Hello, New Lines readers,
We hope you’re enjoying a much-needed holiday break. We have a lot in store for 2023, particularly the launch of our print edition. In the meantime, as has become tradition, we wanted to share with you a list of our staff’s favorite essays from the past year. We hope you’ll find something of interest in this eclectic collection of stories.
Wishing you a Happy New Year from the New Lines team!
The Day My Wartime Cat Went Missing, by Rasha Elass
Riada Asimovic Akyol, Strategic Initiatives Editor
Many of my close friends tell me that, despite my irrational fear of cats, I’d be a perfect “cat person,” once I dared to confront those fears. I’ve acknowledged the joy and glow in their eyes, when my friends speak of their pets. I’ve observed such bonds curiously and in a more mindful way in the last few years, especially after becoming a mother, responsible for someone else’s life.
The essay “The Day My Wartime Cat Went Missing” was published early in 2022, and was an instant classic. Our Editorial Director, Rasha Elass, writes masterfully about her adventures with adopted cats Pumpkin and Gremlin, whom she first met in Abu Dhabi. She beautifully depicts how they survived a tough war, and the different challenges they’ve been through in the Middle East and the United States. She shares her genuine love and nurturing care, as well as her dread at the possibility of losing them, whether in peacetime or war.
The essay is a gorgeous reminder of the bonds that matter. Check it out for yourself.
How I Survived a Syrian Gulag, by Jaber Baker
Rasha Al Aqeedi, Middle East Deputy Editor
The terms “dictatorship,” “fascism,” “authoritarianism” and “totalitarianism” are thrown around today to describe various ruling systems in the world to such an extent that they have lost their actual meaning. Inconveniences such as losing access to a social media platform are compared to the conditions that led to the Holocaust, while wearing a pandemic-imposed mask is akin to living in a gulag.
The Syrian author Jaber Baker takes us on a dark journey through his time in an actual gulag run by Bashar al-Assad’s Baath Party. For me personally, the essay is a masterclass in storytelling and struck more chords and triggered more memories of my childhood and adolescence in Saddam Hussein’s Iraq than I wish it had. The true experiences and traumas of dictatorship face the threat of being drowned out by the noises of victimhood culture. While no one has a monopoly on trauma, Syrians have the right to tell the stories of their torture and suffering. It is a reminder that not all injustices are created equal.
The Last of the Bougainvillea Years, by Zeina Hashem Beck
Erin Clare Brown, North Africa Editor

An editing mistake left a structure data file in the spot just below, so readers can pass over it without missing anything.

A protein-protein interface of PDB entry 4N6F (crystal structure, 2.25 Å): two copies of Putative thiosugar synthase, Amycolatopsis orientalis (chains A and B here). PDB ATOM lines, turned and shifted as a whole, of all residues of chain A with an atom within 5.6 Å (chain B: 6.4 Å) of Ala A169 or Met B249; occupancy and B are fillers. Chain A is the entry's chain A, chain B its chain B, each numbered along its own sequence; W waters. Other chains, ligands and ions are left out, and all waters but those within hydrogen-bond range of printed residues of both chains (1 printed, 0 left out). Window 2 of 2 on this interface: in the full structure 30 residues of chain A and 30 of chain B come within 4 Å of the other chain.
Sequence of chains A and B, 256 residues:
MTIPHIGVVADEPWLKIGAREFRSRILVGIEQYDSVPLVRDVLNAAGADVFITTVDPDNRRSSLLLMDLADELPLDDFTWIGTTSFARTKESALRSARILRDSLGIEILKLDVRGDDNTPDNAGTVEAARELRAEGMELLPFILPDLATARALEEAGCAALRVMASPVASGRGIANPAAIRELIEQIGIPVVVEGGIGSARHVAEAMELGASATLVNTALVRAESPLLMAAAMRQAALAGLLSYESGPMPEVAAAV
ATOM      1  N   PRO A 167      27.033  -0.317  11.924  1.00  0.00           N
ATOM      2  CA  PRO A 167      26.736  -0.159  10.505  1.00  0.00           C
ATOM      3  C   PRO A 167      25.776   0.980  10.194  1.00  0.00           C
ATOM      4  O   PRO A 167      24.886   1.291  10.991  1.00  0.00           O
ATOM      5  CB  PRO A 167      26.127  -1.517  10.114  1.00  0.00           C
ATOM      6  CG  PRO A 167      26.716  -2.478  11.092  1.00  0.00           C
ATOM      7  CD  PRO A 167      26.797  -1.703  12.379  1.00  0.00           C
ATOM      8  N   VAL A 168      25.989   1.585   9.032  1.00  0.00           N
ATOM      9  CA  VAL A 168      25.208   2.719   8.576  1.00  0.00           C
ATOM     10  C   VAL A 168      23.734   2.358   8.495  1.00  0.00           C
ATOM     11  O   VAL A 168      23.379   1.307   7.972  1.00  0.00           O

When faced with an impending move to Paris from Dubai in search of more stability for her family, poet Zeina Hashem Beck is suddenly filled with the pangs of loss — not for the Emirates, where she’d lived since 2006, but for her home in Lebanon. She explores this abstract sense of displacement and longing in her gorgeously crafted essay, written in a pitch-perfect prose that carries the music of poetry through her attempts to sort her belongings, prepare her children, and reassure herself that the displacement is the right call. Through it all Hashem Beck mourns the impending loss of her bougainvillea vines, whose clouds of pink blossoms and wicked thorns come to symbolize in turns her beloved hometown, her Mediterranean identity and in ways, the author herself.
It’s a beautiful meditation on loss and longing, displacement and belonging that reminds us that when we are the right amount of thirsty, we blossom.
What Ukraine Means for Lithuanians Haunted by Soviet Past, by Inga Rudzinskaite-Colman
Amie Ferris-Rotman, Global News Editor
When reading this essay, one feels that an entire generation of Eastern Europeans is speaking, in a single, defiant voice, suddenly with renewed urgency. The globe is so focused on Russia’s horrific assault on Ukraine, and the grim atrocities the Russian military commits practically every day, that we often forget, or perhaps do not realize, the impact the war has on Moscow’s previous victims. In this essay, the analyst Inga Rudzinskaite-Colman, who was born and raised in Vilnius, dives into complicated issues like collective trauma and self-identity. She tells us, in poignant detail, how she and her fellow countrymen and women strived for decades to disassociate themselves from Russia and their Soviet past. But belonging to the Western “club” has also meant uncomfortable compromises, like being “Russiasplained” to. Read this beautifully written essay to peer into the new realities facing the Baltics, Poland and other countries once in Russia’s orbit, who are now finding themselves united by survival.
Rushdie Is India’s Forgotten Child of Midnight, by Pratik Kanjilal
Surbhi Gupta, South Asia Editor
Earlier this year, when Salman Rushdie was attacked before his talk in western New York, his supposed safe haven, much of the discussion in the media and reports in the news cycle focused on the politics of that infamous fatwa by the Ayatollah Khomeini calling for the writer’s death and its repercussions on the Muslim world. Yet, despite the fact Rushdie has roots in India and the subcontinent has been a constant source of inspiration for his writing, I could find no essay that delved into this relationship and work with South Asia — before this one.
While many were focused on the backlash against Rushdie’s novel, “The Satanic Verses,” the South Asian connection in the story was being overlooked. The first protests against the book happened not in Iran but in Pakistan, and this prompted the Indian government to ban its import from the U.K. It was, indeed, in a review in an Indian magazine that the Ayatollah is said to have first learned of the book. That’s why I loved this essay by Pratik Kanjilal, a veteran journalist and books editor in India, who has followed Rushdie’s journey closely through the years and was the best person to write it. He packs a lot into this essay: He writes about Rushdie, critiques his work, discusses what his Booker Prize wins meant for English writing in India, his relationship with India and Pakistan, and the irony of the attack, coinciding as it did with the 75th Independence Day celebrations in India.
Faith and Vengeance: the Islamic State’s War in Afghanistan, by Fazelminallah Qazizai and Chris Sands
Tam Hussein, Associate Editor